by Patrick E. Horrigan
Manhattan, 1962. Frederick Bailey is a quiet, cultured, closeted architect reluctantly drawn into the effort to save Pennsylvania Station from being demolished. But when he meets Curt, a vibrant, immature gay activist more than half his age, he is overtaken by passions he hasn’t felt in years, putting everything he cares about—his friends, his family, his career and reputation—at risk. As the elegant old train station is dismantled piece by piece to make way for the crass new Madison Square Garden sports arena, Frederick must undergo a reckoning he has dreaded all his life. Award-winning author Patrick E. Horrigan delves into the fractured psyches of mid-twentieth-century gay men, conjuring a picture of New York City and the nation on the brink of explosive cultural change.
Born and raised in Reading, Pennsylvania, Patrick E. Horrigan received his PhD from Columbia University. Portraits at an Exhibition, his first novel, won the Dana Award for fiction as well as the Mary Lynn Kotz Art-in-Literature Award, sponsored by the Library of Virginia and the Virginia Museum of Fine Arts. He is also the author of Widescreen Dreams: Growing up Gay at the Movies (University of Wisconsin Press). He lives in Manhattan.
A finalist for the 2018 Foreword INDIES Award for LGBT Fiction!
Paperback, 228 pages
"Horrigan has the sublime ability to wed history to visceral emotional experience, architecture to relationships, and sorrow to sex and love. Whether it is flirting with a sexy stranger who sits next to you in a Broadway theater, public sex in a dressing room in Rome, or seeking emotional solace in Palladio’s La Rotonda, Pennsylvania Station, with its echoes of Henry James and E. M. Forster, amazingly collapses the profound grief of losing the past with the fear of gazing into a new future." - Michael Bronski, author of A Queer History of the United States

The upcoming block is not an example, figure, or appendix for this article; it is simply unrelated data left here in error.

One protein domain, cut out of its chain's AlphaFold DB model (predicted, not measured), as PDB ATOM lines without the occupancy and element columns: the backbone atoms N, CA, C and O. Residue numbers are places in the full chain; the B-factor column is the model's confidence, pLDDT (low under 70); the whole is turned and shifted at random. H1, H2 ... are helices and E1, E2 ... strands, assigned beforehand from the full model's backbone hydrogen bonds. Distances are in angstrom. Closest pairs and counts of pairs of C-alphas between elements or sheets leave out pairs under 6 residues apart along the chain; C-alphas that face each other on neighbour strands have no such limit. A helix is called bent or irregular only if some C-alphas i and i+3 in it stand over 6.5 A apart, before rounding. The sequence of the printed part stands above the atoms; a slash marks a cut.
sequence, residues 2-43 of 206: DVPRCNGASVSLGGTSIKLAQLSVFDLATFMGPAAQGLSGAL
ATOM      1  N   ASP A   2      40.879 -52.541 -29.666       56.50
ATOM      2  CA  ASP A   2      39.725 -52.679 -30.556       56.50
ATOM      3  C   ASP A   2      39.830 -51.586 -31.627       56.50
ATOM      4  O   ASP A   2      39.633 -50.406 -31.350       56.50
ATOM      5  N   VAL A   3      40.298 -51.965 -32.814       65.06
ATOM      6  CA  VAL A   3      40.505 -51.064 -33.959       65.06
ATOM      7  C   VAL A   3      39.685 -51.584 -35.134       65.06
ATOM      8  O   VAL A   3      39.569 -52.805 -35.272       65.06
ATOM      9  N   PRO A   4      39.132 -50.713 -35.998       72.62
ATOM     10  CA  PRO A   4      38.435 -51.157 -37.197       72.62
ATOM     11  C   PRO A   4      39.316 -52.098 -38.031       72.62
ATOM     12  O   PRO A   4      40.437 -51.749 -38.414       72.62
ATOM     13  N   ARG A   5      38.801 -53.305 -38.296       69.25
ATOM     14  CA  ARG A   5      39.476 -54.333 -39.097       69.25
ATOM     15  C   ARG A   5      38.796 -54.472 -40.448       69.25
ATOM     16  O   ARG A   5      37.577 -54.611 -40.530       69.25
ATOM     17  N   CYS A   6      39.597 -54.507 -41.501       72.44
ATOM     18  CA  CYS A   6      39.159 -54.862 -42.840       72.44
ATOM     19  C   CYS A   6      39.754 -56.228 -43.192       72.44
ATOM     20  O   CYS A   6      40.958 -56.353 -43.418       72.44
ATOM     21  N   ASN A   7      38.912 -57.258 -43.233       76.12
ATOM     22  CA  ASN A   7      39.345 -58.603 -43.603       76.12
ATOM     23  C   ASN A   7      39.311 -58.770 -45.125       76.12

"Pennsylvania Station is poignant and provocative. By exploring the conflicted relationship between a closeted middle-aged architect and an impetuous young activist at a pivotal point in New York City’s geographic and cultural history, Horrigan thoughtfully employs the past to reflect complexities which face the LGBT community today." - David Swatling, author of Calvin's Head
"In Pennsylvania Station, Patrick E. Horrigan tells a very moving story about the love of an older and a younger man, a pioneering gay activist in the early 1960s. In doing so, he shows that the fusion of same-sex romance and narrative realism can still work the kind of literary and emotional alchemy first practiced by legendary novelists like James Baldwin and Patricia Highsmith." - Michael Moon, author of Darger's Resources
"Well-written and accessible, it’s a classic in the making." - Out in Print